abuse · Health · life · Mental Health

Child Abuse Does Not Have To Be Physical

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Child abuse is often thought of as having physical or sexual elements to it. So it may surprise you to find out that child abuse (or any form of abuse, for that matter) does not have to include hitting or any form of physical contact. My own experience does include instances of hitting, but that is not the extent of it. It does not even factor, in my mind, as the worst part of the abuse that I experienced growing up and even well into my adulthood.

I’ll share one such story to explain.

One evening, when I was about 10, I had a dream. A very bizarre dream. One that, apparently, involved a lot of movement in my sleep. Because, while I was still deep in dream-land, I rolled off the bed and fell on the floor. My dad heard the thud and ran upstairs to see what was happening.

I was still half asleep, and my brain hadn’t yet registered that I was awake. I was responding to my father’s demands to know what happened with nonsensical gibberish. I was highly disoriented and confused.

Most parents would be able to identify a half-asleep child.

My father saw a disobedient child who was being smart with him.

He started yelling at me to answer his questions. I couldn’t respond appropriately because I couldn’t focus.

He started screaming at me. I just became overwhelmed and confused.

He screamed so much that eventually, my mother had to run upstairs and tell him to back off because I was still half asleep.

My mother, who was not even on the same floor of the house as us, could identify that her child was not awake enough to understand what was happening.

My father could not identify this.

My father saw a bad child who needed to be shamed and coerced into obedience. My father saw a threat to his ability to control the situation, and so he reacted with anger.

He left the room when my mother confronted him. He never spoke of this incident again. He never took responsibility, nor did he apologize.

I was just a child whose job it was to conform to his authoritative demands. To him, I was not a person with her own thoughts and feelings. I was one of his things.

This is all abusive behaviour. He did not lay a hand on me in this situation (that I can recall), but it was abusive. And it was one of many lessons that he taught me over the years to demonstrate that he was the one in control of me and that I had no agency of my own to ever step out of line.

This is common in cases of child abuse. The crux of every abusive person is the need to control those around them, which means tearing them down so that they are unable to pushback.Help Guide defines the emotionally abusive parent in this way:

Constant belittling, shaming, and humiliating
Calling names and making negative comparisons to others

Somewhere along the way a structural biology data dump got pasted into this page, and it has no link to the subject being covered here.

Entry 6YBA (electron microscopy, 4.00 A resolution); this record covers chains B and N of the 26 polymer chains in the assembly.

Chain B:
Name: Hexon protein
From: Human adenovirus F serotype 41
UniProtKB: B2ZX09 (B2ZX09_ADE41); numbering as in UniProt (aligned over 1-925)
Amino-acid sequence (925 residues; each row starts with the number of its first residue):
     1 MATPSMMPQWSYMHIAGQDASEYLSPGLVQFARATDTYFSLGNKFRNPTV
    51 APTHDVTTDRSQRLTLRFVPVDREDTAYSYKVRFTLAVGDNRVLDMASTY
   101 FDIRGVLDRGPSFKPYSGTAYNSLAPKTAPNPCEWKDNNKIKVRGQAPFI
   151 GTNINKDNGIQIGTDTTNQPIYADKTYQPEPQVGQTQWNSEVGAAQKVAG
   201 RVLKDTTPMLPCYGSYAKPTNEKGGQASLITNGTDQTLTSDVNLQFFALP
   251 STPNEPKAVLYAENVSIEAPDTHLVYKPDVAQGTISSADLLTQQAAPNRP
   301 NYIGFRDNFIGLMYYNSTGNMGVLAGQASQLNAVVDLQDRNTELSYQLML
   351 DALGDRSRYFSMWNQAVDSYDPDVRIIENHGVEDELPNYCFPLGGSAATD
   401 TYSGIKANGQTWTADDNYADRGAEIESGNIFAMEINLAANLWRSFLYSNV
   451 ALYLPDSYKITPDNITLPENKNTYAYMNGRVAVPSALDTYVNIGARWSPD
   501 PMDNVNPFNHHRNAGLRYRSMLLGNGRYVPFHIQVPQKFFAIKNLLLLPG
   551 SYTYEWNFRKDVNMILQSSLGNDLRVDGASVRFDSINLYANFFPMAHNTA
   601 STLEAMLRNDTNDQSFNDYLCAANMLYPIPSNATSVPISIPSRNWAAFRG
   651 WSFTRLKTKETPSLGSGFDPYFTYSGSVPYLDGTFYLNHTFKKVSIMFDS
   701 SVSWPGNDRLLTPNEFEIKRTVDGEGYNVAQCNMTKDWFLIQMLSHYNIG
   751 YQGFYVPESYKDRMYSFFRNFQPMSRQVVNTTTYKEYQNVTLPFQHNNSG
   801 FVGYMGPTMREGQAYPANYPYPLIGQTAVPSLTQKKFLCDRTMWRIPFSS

Telling a child they’re “no good,” “worthless,” “bad,” or “a mistake”
Frequent yelling, threatening, or bullying
Ignoring or rejecting a child as punishment, giving them the silent treatment
Limiting physical contact with a child—no hugs, kisses, or other signs of affection
Exposing a child to violence against others, whether it is against the other parent, a sibling, or even a pet

Child Abuse and Neglect, Melinda Smith, M.A., Lawrence Robinson, and Jeanne Segal, Ph. D.

These are all things that I and my sibling experienced growing up. And no one intervened to help us.

Abuse has very real and long-lasting consequences for the children that experience it. It is well documented that children who grow experiencing abuse are at an increased risk for mental and physical illness, and doctors are seeing the benefit to using the ACE test to help identify children at risk and get them the help that they need.

This is why it is so important for adults to be vigilant and watch for signs of abuse and neglect of the children in our lives.

These children may be our friends’ kids. They may be our students. They may be our neighbours. They may be part of our church communities. They may be our relatives. And they need us to be alert and looking out for them. Their lives depend upon it.

It takes a village to raise a child, and it takes a village to ensure that a child is being raised in a safe environment.

Red flags to watch out for with the children in your life:

Withdrawal from friends or usual activities
Changes in behaviour — such as aggression, anger, hostility or hyperactivity — or changes in school performance
Depression, anxiety or unusual fears, or a sudden loss of self-confidence
An apparent lack of supervision
Frequent absences from school
Reluctance to leave school activities, as if he or she doesn’t want to go home
Attempts at running away
Rebellious or defiant behaviour
Self-harm or attempts at suicide

Child Abuse, Mayo Clinic Staff

One note here: this list assumes that a child is attending a traditional school. Please also be vigilant for homeschooled children who do not appear to be getting proper socialization. Isolation is a common issue for the abused.

If you are seeing any of these things in any of the children in your life, please be the advocate for them that I never had growing up. Contact CPS if there is any doubt about the child’s well-being. Or contact a mandatory reporter, if you are unable to make the call yourself.

Take it from a child abuse survivor: It is always better to make the call than to let them grow up wondering why no one cared enough to intervene.

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